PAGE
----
Thursday afternoon, President Donald J. Trump signed the Agricultural Improvement Act of 2018. The massive piece of legislation, known colloquially as the “Farm Bill,” is the primary agriculture and food policy tool of the federal government. The Farm Bill deals with trade, rural development, farm subsidies, conservation, research, food and nutrition programs and more. This year, the Farm Bill’s major changes address the federal food aid program SNAP, forestry and conservation, crop insurance and measures aimed to help farmers hurting from Trump’s trade war with China.
But this year’s Farm Bill also includes far-reaching provisions that lift the ban on hemp, authorize hemp production and research and amend the Controlled Substances Act. Congress voted to send the bill to Trump’s desk on December 12. And during a Dec. 20 press conference that opened with Trump thanking lawmakers before launching into a 15-minute racist diatribe about the border, the President signed H.R. 2 into law.
Trump Signs the Farm Bill of 2018, Legalizing Hemp and All Hemp Derivatives
For the U.S. hemp industry, the passage of the 2018 Farm Bill into law is a watershed moment. Since 2014, America’s hemp farmers have had the green light to produce industrial hemp. That’s because 2014’s Farm Bill included provisions allowing states to research hemp and set up cultivation programs without requiring federal approval. Today, most U.S. states have such programs.
But the 2018 Farm Bill goes further, making changes to federal law and, for the first time since 1970, amending the Controlled Substances Act. The full text of H.R. 2 spells out the details of the federal policy changes impacting industrial and commercial hemp. Here’s a breakdown.
The Agricultural Improvement Act of 2018
- authorizes hemp as a supplemental and alternative crop, which gives farmers access to subsidies and crop insurance for hemp.
- allows federal agencies like the FDA to assess the economic viability of hemp production and sale.
- authorizes federal research into hemp cultivation and production.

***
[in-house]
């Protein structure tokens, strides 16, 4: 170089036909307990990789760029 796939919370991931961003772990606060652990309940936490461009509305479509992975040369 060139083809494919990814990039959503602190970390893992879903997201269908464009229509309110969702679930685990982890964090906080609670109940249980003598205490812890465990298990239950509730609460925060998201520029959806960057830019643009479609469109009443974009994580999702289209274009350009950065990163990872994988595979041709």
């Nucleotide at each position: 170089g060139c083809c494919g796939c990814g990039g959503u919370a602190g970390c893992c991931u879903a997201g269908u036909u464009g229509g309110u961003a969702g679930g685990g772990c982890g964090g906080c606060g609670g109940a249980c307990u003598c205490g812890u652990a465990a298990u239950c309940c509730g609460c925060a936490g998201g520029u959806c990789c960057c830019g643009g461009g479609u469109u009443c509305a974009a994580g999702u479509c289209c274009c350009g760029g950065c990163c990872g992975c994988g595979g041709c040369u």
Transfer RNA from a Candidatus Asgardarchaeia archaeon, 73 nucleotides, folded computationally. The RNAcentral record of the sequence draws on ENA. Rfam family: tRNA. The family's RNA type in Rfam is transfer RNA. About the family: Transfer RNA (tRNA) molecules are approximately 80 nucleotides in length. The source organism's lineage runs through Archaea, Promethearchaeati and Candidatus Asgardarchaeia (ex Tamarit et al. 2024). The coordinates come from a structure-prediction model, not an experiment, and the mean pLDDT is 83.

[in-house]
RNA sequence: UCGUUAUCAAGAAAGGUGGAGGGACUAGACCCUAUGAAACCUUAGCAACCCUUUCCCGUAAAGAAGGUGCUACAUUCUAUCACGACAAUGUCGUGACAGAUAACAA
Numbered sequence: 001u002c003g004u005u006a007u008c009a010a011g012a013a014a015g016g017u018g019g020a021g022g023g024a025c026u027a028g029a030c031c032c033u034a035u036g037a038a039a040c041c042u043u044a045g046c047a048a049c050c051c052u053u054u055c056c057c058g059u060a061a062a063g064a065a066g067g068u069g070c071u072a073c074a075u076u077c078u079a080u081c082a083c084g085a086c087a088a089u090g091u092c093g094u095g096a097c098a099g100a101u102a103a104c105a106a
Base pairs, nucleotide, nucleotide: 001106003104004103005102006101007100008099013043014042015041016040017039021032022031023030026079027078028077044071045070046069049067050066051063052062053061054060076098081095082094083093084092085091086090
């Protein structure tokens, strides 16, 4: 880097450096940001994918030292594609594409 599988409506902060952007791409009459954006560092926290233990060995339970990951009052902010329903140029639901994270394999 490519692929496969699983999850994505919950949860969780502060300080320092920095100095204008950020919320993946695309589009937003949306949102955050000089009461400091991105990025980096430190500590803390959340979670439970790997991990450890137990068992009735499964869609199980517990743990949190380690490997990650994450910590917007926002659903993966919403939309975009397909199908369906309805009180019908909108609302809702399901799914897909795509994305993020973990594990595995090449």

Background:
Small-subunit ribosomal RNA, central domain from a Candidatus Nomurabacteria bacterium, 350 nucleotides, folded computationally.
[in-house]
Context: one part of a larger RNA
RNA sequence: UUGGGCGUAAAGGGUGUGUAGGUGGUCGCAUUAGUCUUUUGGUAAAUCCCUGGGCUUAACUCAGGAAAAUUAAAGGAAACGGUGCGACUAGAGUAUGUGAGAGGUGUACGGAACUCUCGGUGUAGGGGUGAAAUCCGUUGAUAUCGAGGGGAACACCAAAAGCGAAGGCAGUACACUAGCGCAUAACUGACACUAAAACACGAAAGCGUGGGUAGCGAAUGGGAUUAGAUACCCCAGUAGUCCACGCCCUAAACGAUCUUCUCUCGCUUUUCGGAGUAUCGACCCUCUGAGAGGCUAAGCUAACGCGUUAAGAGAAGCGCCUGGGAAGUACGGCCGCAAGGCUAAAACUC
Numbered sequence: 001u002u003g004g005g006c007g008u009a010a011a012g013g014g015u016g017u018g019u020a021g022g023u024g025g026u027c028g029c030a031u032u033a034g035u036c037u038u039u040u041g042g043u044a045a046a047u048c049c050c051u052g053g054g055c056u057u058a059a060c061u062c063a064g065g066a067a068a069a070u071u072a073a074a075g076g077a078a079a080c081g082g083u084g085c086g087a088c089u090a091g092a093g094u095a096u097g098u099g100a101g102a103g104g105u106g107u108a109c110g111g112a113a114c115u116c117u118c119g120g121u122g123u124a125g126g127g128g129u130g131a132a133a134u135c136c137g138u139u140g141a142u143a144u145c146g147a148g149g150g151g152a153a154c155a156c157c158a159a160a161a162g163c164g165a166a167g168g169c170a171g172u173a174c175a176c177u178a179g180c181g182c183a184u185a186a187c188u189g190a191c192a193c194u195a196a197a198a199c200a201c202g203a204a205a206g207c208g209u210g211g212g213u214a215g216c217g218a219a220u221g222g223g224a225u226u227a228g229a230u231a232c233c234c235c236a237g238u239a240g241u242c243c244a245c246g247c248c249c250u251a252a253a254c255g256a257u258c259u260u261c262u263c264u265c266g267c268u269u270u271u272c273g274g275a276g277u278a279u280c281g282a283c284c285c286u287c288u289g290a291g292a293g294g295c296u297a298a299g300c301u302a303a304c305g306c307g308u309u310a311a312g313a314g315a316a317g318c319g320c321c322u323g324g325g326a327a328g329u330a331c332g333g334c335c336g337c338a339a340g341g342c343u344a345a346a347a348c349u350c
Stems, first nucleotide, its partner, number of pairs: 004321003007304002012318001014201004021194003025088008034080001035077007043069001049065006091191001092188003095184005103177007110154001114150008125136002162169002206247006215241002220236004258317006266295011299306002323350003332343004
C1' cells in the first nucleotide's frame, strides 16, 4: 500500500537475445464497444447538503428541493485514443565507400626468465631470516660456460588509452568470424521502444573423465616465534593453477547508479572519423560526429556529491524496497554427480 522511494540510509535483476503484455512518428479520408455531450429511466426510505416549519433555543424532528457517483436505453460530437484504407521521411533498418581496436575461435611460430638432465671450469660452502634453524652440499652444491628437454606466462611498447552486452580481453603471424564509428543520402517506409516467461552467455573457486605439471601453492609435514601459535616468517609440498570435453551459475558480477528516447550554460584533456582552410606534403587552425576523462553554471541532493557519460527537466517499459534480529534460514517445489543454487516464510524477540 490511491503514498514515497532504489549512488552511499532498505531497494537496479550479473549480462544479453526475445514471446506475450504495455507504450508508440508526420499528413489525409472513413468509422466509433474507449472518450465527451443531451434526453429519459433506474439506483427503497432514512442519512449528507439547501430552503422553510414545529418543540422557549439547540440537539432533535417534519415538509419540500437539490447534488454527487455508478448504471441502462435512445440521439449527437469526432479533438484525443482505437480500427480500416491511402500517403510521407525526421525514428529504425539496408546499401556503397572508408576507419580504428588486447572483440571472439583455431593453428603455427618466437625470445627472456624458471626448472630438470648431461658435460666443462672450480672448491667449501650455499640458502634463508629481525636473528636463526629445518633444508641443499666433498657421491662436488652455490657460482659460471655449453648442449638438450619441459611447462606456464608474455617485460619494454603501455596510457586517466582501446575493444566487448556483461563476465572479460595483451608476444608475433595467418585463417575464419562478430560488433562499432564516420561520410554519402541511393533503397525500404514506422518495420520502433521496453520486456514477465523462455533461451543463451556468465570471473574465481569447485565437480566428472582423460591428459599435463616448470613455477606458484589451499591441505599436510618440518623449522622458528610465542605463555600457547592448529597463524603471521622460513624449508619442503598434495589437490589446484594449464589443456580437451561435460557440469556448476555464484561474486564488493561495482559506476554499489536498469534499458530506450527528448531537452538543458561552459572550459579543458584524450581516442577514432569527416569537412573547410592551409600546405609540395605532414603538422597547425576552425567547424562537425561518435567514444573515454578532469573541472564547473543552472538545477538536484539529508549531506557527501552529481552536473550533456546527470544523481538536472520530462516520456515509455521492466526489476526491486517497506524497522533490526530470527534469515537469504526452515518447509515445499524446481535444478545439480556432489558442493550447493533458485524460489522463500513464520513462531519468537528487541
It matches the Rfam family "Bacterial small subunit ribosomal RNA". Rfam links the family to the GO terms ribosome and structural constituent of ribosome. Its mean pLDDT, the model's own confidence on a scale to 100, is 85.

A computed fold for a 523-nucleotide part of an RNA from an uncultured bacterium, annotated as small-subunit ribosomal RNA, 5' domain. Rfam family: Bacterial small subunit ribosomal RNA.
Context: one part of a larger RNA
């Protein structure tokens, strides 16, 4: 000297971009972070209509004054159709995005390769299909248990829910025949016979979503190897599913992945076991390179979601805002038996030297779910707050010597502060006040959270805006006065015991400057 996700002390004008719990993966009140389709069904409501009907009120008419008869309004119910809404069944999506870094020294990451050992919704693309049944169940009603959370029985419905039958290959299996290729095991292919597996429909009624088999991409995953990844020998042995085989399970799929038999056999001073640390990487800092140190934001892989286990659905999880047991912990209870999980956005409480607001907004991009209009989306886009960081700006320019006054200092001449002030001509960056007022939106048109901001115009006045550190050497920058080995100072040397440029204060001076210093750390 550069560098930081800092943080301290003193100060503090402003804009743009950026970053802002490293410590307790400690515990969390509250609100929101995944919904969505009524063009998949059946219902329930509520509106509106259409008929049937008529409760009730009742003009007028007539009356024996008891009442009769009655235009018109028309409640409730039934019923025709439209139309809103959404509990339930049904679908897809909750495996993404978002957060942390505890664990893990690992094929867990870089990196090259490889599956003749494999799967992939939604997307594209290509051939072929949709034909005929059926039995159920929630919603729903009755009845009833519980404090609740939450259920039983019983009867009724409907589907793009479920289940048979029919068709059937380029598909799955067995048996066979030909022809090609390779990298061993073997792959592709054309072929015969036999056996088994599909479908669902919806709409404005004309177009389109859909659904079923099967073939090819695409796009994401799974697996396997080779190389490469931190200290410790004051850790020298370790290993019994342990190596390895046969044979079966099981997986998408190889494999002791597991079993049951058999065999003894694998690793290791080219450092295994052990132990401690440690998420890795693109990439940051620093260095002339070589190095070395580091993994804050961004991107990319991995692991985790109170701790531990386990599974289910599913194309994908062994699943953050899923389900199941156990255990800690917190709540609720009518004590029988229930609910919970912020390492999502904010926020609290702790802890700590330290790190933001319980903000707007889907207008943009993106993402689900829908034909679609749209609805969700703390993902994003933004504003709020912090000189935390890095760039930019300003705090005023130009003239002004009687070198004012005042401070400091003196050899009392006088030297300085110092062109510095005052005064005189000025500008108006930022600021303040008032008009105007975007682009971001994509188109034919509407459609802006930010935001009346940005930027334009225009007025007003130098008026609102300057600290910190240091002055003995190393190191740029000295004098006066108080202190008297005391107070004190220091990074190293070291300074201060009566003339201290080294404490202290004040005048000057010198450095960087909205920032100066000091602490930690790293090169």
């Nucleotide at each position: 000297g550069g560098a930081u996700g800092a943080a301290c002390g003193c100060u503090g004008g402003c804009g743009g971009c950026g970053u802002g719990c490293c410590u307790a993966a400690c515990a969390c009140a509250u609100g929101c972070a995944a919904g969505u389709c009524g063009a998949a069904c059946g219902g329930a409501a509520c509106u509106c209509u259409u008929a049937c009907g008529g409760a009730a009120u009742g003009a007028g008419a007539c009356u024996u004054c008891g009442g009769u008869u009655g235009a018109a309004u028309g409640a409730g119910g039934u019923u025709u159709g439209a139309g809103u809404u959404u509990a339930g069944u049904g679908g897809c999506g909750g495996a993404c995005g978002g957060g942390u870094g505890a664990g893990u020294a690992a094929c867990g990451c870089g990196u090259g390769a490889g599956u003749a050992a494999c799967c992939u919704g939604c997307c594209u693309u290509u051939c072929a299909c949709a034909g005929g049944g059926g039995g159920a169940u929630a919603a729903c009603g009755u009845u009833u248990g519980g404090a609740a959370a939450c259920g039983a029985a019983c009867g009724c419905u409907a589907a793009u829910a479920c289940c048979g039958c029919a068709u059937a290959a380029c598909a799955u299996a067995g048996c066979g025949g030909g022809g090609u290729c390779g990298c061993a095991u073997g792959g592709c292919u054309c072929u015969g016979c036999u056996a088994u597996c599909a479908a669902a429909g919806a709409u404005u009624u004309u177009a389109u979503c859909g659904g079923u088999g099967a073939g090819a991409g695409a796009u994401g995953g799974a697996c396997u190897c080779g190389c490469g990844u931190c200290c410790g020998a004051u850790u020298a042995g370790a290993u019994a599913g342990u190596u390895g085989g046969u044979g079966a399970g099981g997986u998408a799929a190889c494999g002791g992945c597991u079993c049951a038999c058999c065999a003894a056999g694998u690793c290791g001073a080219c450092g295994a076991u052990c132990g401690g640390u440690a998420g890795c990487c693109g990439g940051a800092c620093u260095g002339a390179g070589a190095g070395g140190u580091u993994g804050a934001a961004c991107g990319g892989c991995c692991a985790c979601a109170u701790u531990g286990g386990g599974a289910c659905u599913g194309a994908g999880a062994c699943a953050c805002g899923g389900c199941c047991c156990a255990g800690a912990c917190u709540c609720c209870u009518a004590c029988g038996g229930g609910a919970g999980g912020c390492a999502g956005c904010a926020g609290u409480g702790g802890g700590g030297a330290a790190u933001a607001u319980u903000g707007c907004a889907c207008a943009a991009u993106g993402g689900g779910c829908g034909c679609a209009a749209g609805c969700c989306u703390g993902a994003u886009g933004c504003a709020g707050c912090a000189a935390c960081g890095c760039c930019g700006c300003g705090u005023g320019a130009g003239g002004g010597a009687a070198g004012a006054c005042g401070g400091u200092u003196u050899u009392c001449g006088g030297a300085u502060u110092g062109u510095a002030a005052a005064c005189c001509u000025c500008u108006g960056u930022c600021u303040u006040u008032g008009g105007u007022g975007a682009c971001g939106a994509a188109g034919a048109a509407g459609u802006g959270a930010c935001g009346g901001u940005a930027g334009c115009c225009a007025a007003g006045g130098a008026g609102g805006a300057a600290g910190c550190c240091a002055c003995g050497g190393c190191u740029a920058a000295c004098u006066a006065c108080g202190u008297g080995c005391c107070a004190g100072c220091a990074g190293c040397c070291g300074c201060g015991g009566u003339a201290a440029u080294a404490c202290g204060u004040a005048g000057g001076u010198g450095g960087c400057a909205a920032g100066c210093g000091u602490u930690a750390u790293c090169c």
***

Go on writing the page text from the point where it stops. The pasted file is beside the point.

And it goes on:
- permits the interstate commerce of hemp, which also means hemp CBD consumers can now travel freely with their products
- amends the Controlled Substances Act to exempt hemp from the list of Schedule I drugs.
2018 Farm Bill Signing Paves Way for Hemp CBD Industry
The 2018 Farm Bill’s amending of the CSA represents a major change to federal drug policy. The bill not only exempts hemp, but all of its components and derivatives. That includes seeds, extracts, acids, salts isomers and of course, cannabinoids. As long as no component of hemp contains more than 0.3 percent THC, the CSA’s prohibition on cannabis does not apply.
Federal approval not just of industrial hemp but of its many products, including hemp-derived cannabidiol (CBD) stands to catalyze the already surging CBD market. State-legal programs have long-authorized the sale of hemp products. But hazy federal guidelines led law enforcement agencies in several states to pursue actions against CBD retailers and customers. Now that Trump has signed the Farm Bill, customers and retailers should no longer have to fear the possibility of enforcement actions for possession hemp CBD products.
Additionally, the opening of new avenues of research should lead to federally regulated hemp products. Today, the hemp-derived CBD market is largely unregulated, leading to inconsistencies in product quality across the market. But CBD isn’t the only valuable cannabinoid hemp plants produce. Hemp plants also produce CBDV, CBN, CBG and other rare cannabinoids with immense therapeutic potential.